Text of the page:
BST to greater tree
Posted: 27 Oct, 2020
Given a binary tree with 'N' number of nodes, convert it to a Greater Tree such that data of every node of the original BST is changed to the original node’s data plus the sum of all node’s data greater than or equal to the original data of the node in the BST.
A binary search tree (BST) is a binary tree data structure that has the following properties.
• The left subtree of a node contains only nodes with data less than the node’s data. • The right subtree of a node contains only nodes with data greater than the node’s data. • Both the left and right subtrees must also be binary search trees.
Because only 5 is greater than 4 in the above BST, node 4 will be updated to 9 (4 + 5 = 9). Nodes 3, 4, and 5 are greater than 2, hence node 2 will be modified to 14 (2 + 3 + 4 + 5 = 14). Node with data 5 will remain the same because there is no node in the BST with data greater than 5. Nodes 2,3, 4, and 5 are greater than 1, hence node 1 will be modified to 15 (1 + 2 + 3 + 4 + 5 = 15). Nodes 4 and 5 are greater than 3, hence node 3 will be modified to 12 (3 + 4 + 5 = 12).
The first line contains an Integer 'T' which denotes the number of test cases or queries to be run. Then the test cases follow. The first line of input contains the elements of the tree in the level order form separated by a single space. If any node does not have a left or right child, take -1 in its place. Refer to the example below. Example: Elements are in the level order form. The input consists of values of nodes separated by a single space in a single line. In case a node is null, we take -1 in its place. For example, the input for the tree depicted in the below image would be :
1 2 3 4 -1 5 6 -1 7 -1 -1 -1 -1 -1 -1 Explanation : Level 1 : The root node of the tree is 1 Level 2 : Left child of 1 = 2 Right child of 1 = 3 Level 3 : Left child of 2 = 4 Right child of 2 = null (-1) Left child of 3 = 5 Right child of 3 = 6 Level 4 : Left child of 4 = null (-1) Right child of 4 = 7 Left child of 5 = null (-1) Right child of 5 = null (-1) Left child of 6 = null (-1) Right child of 6 = null (-1) Level 5 : Left child of 7 = null (-1) Right child of 7 = null (-1) The first not-null node (of the previous level) is treated as the parent of the first two nodes of the current level. The second not-null node (of the previous level) is treated as the parent node for the next two nodes of the current level and so on. The input ends when all nodes at the last level are null (-1).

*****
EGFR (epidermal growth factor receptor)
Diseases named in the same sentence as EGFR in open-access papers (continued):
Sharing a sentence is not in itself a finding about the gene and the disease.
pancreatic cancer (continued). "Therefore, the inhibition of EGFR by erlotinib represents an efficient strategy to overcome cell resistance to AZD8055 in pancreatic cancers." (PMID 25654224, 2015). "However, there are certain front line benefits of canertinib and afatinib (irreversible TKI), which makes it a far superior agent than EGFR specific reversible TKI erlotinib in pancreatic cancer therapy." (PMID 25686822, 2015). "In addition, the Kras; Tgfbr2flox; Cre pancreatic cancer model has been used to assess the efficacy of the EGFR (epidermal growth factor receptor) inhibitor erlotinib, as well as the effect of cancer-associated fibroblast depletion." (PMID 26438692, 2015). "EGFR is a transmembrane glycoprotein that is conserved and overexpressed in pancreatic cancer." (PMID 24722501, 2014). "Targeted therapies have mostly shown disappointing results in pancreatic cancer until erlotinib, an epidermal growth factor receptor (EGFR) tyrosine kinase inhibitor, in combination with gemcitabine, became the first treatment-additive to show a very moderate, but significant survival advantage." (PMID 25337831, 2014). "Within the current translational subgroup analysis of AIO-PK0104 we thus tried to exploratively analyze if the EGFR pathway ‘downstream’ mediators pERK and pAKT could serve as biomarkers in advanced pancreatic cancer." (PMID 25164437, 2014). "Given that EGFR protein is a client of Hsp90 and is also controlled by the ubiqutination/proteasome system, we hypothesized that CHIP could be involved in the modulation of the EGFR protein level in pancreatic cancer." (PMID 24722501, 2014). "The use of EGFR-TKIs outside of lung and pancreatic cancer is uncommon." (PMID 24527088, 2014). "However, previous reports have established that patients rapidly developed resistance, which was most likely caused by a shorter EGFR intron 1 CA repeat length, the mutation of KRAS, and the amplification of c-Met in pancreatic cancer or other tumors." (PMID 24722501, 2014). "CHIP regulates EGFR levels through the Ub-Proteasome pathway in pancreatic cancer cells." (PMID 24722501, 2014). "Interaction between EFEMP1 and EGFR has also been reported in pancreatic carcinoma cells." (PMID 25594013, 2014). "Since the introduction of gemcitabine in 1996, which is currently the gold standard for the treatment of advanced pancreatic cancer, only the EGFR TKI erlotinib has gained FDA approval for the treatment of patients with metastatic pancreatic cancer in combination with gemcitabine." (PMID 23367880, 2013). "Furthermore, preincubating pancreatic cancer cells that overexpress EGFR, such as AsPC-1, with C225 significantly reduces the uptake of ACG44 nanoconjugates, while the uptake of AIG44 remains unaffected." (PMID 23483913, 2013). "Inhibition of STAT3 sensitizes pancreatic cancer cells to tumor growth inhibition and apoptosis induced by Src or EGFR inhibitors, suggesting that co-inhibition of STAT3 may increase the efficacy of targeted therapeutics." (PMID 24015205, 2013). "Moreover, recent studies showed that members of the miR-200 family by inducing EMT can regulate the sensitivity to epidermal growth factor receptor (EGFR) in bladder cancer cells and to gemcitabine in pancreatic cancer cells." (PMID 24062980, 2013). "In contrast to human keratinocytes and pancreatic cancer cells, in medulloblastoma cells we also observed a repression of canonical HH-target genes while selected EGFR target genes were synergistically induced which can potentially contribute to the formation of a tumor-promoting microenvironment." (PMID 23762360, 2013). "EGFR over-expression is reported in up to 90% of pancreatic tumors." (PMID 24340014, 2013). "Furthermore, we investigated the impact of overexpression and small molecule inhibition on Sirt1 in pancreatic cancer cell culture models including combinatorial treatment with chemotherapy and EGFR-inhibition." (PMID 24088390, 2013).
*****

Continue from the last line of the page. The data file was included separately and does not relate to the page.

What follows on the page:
The above format was just to provide clarity on how the input is formed for a given tree. The sequence will be put together in a single line separated by a single space. Hence, for the above-depicted tree, the input will be given as: 1 2 3 4 -1 5 6 -1 7 -1 -1 -1 -1 -1 -1
Output Format :
For each test case, print a single line containing a single integer denoting the root node of the modified BST. The output for every test case will be denoted in a separate line.
You are not required to print anything explicitly. It has already been taken care of. Just implement the function.
1 <= T <= 100 0 <= N <= 3000 -10 ^ 6 <= DATA <= 10 ^ 6 Where 'N' is the number of nodes in the tree, 'T' represents the number of test cases and 'DATA' denotes data contained in the node of the binary tree. Duplicate elements can be in the right subtree or left subtree. Time Limit: 1 sec.
- Using stack, we can perform the reverse inorder traversal on the BST iteratively.
- Firstly, initialize the temporary variable ‘node’ with the root node, and maintain a variable ‘sum’ with an initial value of 0.
- Loop through until the stack is empty or the node becomes null.
- Now iteratively traverse to the rightmost node of the tree and while traversing push each node onto the stack.
- Now pop an element from the stack, add it to the sum and update the value of that node to the ‘sum’.
- Now iteratively traverse through the left subtree, which means update node to left child of the node.